comScore Alaska Airlines Banned State Senator for Repeatedly Violating Mask Rules | The Mary Sue

Alaska State Senator Banned From the Only Flights To the Capital After Repeatedly Violating Airline’s Mask Rules

Alaska airlines plane in flight

A Republican state senator from Alaska named Lora Reinbold has been indefinitely banned from Alaska Airlines after refusing to follow the company’s mask mandate and being a huge jerk in the process.

Last week, Reinbold was attempting to board a flight with her mask pulled down under her nose, according to video posted to Twitter. The staff wasn’t allowing her to board and a police officer had to respond.

On Saturday, Alaska Airlines announced that Reinbold was no longer welcome on their flights, adding her name to a list of over 500 people the airline has banned over mask mandate violations, per the Anchorage Daily News.

In a Facebook post, Reinbold claimed that she was “reasonable with all Alaska Airlines employees,” although she doesn’t look entirely reasonable in the video. (In the same post, she also calls the staff “uptight” and implies they might be involved in some sort of conspiracy to keep her from voting, so yeah, I don’t really trust her view of what is and isn’t “reasonable.”)

Reinbold claims that she wasn’t given any sort of “yellow card” warning by the airline before she was banned but this is hardly the first time she’s violated the airline’s COVID-19 protocols.

In November, a fellow passenger complained when Reinbold didn’t put her mask back on after finishing her meal. Reinbold made yet another Facebook post, calling that passenger a Karen (not what that means, Lora) and claiming her “dumb worthless suffocating mask” was pointless and ineffective. When the flight attendants—whom she called “mask bullies”—asked her to put a mask back on, she asked them for proof that masks stopped the virus. Again, not super reasonable behavior.

Reinbold also encouraged other people to violate the airline’s rules, telling people that when exiting the plane in Anchorage, staff will try to “data mine on you” and get you to take a COVID-19 test. “Sneak by if you are bold fir [sic] they cannot force you,” she wrote.

She also called the process of flying “an entrapment” because after you buy your ticket and enter the airport and plane, you can’t fly unless you agree to wear a mask.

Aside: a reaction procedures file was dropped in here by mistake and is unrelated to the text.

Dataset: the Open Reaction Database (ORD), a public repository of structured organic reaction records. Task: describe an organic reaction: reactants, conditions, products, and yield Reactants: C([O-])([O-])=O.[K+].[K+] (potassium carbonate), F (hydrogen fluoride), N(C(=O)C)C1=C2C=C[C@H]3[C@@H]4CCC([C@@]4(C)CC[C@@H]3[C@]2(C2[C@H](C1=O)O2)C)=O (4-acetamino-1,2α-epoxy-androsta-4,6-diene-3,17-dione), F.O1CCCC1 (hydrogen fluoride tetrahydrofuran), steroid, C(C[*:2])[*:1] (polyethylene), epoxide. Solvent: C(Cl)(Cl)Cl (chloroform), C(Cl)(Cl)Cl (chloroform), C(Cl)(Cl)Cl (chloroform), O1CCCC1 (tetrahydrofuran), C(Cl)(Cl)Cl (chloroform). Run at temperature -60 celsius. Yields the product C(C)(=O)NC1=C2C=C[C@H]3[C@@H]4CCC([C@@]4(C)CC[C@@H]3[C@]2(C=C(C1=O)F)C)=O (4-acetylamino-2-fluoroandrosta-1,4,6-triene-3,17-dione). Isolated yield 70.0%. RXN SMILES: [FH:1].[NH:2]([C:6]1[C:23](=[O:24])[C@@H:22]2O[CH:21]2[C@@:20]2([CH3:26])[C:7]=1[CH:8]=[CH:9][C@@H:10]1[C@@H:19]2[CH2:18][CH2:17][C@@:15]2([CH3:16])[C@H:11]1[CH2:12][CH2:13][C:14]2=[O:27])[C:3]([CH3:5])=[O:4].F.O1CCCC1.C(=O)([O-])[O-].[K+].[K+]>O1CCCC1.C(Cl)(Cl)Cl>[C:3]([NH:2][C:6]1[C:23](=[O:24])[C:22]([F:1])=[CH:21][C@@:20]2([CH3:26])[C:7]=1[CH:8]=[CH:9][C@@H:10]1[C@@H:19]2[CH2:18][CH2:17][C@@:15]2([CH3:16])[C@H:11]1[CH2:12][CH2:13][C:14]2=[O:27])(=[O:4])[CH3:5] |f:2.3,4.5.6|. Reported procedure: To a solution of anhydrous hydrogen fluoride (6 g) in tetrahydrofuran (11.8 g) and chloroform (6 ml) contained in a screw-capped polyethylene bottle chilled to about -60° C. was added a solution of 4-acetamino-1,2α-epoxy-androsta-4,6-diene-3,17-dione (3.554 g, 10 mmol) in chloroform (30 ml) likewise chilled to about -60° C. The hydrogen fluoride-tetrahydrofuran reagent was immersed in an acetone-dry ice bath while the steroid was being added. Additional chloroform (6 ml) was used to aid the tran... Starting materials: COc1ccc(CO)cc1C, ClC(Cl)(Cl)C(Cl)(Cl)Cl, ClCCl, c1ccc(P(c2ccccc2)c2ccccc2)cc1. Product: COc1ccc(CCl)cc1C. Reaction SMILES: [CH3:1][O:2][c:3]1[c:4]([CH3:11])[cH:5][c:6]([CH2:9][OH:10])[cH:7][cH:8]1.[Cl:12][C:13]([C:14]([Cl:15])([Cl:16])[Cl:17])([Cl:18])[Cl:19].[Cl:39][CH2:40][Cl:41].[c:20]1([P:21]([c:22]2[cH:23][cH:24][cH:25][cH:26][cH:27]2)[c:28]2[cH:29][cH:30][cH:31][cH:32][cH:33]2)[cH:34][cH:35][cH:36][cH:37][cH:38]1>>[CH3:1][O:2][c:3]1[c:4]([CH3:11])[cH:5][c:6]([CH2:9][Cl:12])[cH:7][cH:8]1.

All of this, combined with last week’s altercation with staff, seems like Reinbold had plenty of yellow cards before her ban. She is insisting, though, that her constitutional rights are being violated “under corporate covid policies,” whatever that means. She claims the airline released her information (as in her name and the fact that she was banned) to the media but the video of the incident was online for multiple days before that so it seems likely that the company was just responding to an inquiry about a public official, but I can’t say one way or the other. I just know whose versions of events I’m very unlikely to take at face value.

This ban is uniquely inconvenient for Reinbold because Alaska is the only airline that flies between her town of Eagle River, near Anchorage, and the state capital of Juneau—where, by the way, she was also fined last year for violating the Capitol’s mask policy.

The incident last week reportedly happened at the Juneau airport and she says she was allowed to board and had “a pleasant safe flight with happy flight attendants and great talented pilots.” But the ban took effect before she was supposed to return to the capital for a vote. The only other option for travel between the two cities is a two-day road-and-ferry trip dipping through part of Canada, so that’s what she did.

On her Facebook, Reinbold posted pictures of the journey, writing that she “went to new heights to serve” Alaskans. The bill she was on her way to vote against was an extension of the state’s COVID-19 disaster emergency status.

(via Washington Post, Anchorage Daily News, image: Bruce Bennett/Getty Images)

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Vivian Kane (she/her) has a lot of opinions about a lot of things. Born in San Francisco and radicalized in Los Angeles, she now lives in Kansas City, Missouri with her husband Brock Wilbur and too many cats.